Sunday, August 19, 2012

Facepalm moments

One aspect of the LDS Church that I love is how much we are encouraged to be an active part of our communities.

Every two years at general election time, the First Presidency releases a statement asking members to vote. In Utah, the seriousness of the biennial caucuses are reinforced when the church, which believes when a meeting is held an angel gets its wings, cancels all of its meeting on the nights of both the Democratic and Republican caucuses. Really, the Brethren are begging us -- go inform yourself and vote already.

And, with the notable exception of Proposition 8 and a few other things, political leanings remain a matter of personal conscience. Using teaching, speaking or leadership positions to pass on political opinion is strictly verboten.

But hey, those are just guidelines, right?

So today I'm in sacrament meeting, the most important meeting of our religion, one in which we worship and ponder and consider the meaning of Jesus Christ and the Atonement. The speaker quoted Marion G. Romney, who once was a counselor in the First Presidency of the LDS Church. For anyone who is not aware, all three of those men go by the title of president.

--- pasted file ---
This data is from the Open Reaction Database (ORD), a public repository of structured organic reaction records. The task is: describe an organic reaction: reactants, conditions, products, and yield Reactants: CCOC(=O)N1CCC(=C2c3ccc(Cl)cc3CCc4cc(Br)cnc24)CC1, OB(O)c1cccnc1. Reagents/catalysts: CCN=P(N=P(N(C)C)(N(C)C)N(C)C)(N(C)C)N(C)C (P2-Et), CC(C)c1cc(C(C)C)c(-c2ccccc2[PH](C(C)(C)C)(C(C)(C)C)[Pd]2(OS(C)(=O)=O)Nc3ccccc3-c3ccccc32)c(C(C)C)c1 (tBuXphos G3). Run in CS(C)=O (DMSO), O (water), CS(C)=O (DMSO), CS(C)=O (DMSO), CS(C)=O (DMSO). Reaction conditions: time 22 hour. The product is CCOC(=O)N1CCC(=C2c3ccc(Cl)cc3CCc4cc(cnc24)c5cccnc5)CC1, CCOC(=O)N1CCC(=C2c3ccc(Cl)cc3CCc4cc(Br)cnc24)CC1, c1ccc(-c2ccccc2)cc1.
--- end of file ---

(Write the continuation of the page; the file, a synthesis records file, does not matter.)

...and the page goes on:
Yes, he quoted President Romney.

Next comment, said over the pulpit where only doctrine and testimony of the gospel of Jesus Christ should be shared, the speaker said, "Wow, President Romney has a nice ring to it."

Had my political leanings been more in tune with his, I might not have been as bothered as I was. The problem, though, wasn't his opinion on the matter. I mean, it's not like it's a surprise that a Mormon in the most conservative city in the United States would back the Mormon presidential candidate representing the conservative party. So while I disagree with him, what he said wasn't the issue.

The issue was that he said it. This is church, for crying out loud. This is where I go to spiritually edified and to find greater strength and spiritual wisdom. This is a safe place where I should not feel judged. Anywhere else at all -- that's where I go to argue about politics.

Church, though, church should be a place where one's outcast status is checked at the door.


  1. Today, our bishop read the part of the handbook in Relief Society and Priesthood that talks about this to remind us all to not interject political opinion in church settings and then at the end added the comment that "They tell you to look at which party stands for family values and that shouldn't be difficult to tell who to vote for if you look at that." I was fuming.